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Facing Blogging Fears or Joining Amy Sundberg’s Backbone Project

One of the hard parts about making a living in the publishing industry is our complete dependence upon the goodwill of people we’ve never met in person. Most of the time our interactions with fans bring us joy. Other times are hard. Whether the words arrive as an email or a blog comment, my stomach sinks and I am afraid. The missive is from a person who is declaring that Howard or I have offended them and that they will no longer support us in any way. Most of the time the person is obviously trying to be polite despite the fact that they are upset. It would be easier if they were unreasonable and I could dismiss what they have to say.

My first reaction is always to try to make it better. I want to erase the offense, particularly if I feel it was in any way merited. My back brain churns into overtime composing and re-composing possible responses. The truth is that, at best, I can sometimes smooth a little of the anger or hurt. I can not change their mind. Sometimes all I can do is sit frustrated because as far as I can see the offense has to do with something in their head and nothing we did wrong. Even if wea are not at fault, it lingers in my mind. I’m left to wonder who else we have offended who did not take time to email or comment. In my mind’s eye I can see all of the fans packing up and quietly spending money somewhere else and leaving us without an income.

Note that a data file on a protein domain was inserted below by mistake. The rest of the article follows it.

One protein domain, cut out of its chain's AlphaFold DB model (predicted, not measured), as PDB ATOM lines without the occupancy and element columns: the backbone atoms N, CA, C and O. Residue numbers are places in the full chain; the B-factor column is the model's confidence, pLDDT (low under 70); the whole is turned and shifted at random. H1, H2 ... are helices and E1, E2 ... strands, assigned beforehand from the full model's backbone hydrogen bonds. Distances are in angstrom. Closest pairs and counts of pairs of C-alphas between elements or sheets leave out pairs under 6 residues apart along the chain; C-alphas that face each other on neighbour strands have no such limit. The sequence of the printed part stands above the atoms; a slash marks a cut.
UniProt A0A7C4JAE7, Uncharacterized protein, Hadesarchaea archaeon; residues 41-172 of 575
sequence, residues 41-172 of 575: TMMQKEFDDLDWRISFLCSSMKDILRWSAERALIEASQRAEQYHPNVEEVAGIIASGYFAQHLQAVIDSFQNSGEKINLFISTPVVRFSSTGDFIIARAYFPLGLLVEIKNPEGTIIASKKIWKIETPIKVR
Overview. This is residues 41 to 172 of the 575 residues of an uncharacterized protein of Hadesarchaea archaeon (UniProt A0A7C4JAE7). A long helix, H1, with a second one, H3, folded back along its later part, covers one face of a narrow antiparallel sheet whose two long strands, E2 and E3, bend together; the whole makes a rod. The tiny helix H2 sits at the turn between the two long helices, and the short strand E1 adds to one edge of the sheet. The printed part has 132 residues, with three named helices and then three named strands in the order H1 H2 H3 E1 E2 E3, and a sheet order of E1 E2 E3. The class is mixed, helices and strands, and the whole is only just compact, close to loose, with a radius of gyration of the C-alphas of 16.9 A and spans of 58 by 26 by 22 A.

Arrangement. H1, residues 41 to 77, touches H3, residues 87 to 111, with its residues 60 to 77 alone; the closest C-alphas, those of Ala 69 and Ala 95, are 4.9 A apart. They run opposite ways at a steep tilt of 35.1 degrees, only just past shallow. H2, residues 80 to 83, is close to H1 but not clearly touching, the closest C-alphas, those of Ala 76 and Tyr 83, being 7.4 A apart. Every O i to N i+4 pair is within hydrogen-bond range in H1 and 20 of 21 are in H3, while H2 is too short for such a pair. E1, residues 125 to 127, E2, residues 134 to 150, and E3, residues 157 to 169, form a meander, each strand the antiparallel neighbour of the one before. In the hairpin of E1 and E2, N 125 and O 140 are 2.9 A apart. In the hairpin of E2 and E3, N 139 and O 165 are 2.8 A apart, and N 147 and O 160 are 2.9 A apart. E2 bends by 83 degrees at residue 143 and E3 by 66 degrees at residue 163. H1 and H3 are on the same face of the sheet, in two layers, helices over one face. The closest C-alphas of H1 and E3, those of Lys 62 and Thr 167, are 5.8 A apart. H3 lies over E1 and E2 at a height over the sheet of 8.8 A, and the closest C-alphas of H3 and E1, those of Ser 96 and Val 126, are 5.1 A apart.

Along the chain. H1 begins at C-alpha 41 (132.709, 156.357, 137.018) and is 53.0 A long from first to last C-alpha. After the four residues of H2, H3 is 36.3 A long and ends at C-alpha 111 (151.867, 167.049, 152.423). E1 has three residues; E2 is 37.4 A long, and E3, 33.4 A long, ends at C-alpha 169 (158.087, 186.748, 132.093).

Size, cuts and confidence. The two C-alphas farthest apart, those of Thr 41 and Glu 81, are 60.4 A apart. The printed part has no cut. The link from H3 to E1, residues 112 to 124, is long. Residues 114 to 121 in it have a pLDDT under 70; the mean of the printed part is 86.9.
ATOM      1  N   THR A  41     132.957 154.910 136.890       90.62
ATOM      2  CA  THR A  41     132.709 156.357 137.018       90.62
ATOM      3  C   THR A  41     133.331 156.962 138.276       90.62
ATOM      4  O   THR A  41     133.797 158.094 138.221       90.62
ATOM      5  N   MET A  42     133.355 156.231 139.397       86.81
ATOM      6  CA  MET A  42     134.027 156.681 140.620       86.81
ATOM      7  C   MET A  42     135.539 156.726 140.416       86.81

This is my fear and it is antithetical to being a daring blogger. Every time I post, or Howard posts, I know it is possible that someone will be offended. So I phrase myself carefully. I try to make sure that the posts are balanced and see all sides of whatever issue I am discussing. It has become second nature to me to see multiple sides of any issue. What is truly terrifying, and what I rarely do, is to take a stand. The minute I do, I know that I have alienated the people out there who disagree with me. I don’t want to alienate readers, in part because I like being able to afford things, but even more because I honestly don’t want to hurt anyone. Yet people can not grow if they are not challenged. I am truly grateful to the writers out there who are willing to blog their thoughts because through them I can begin to see the world in new ways. Some things are important and being conciliatory will not get them noticed or changed. I do myself, my readers, and the world no favors if I stay silent out of fear.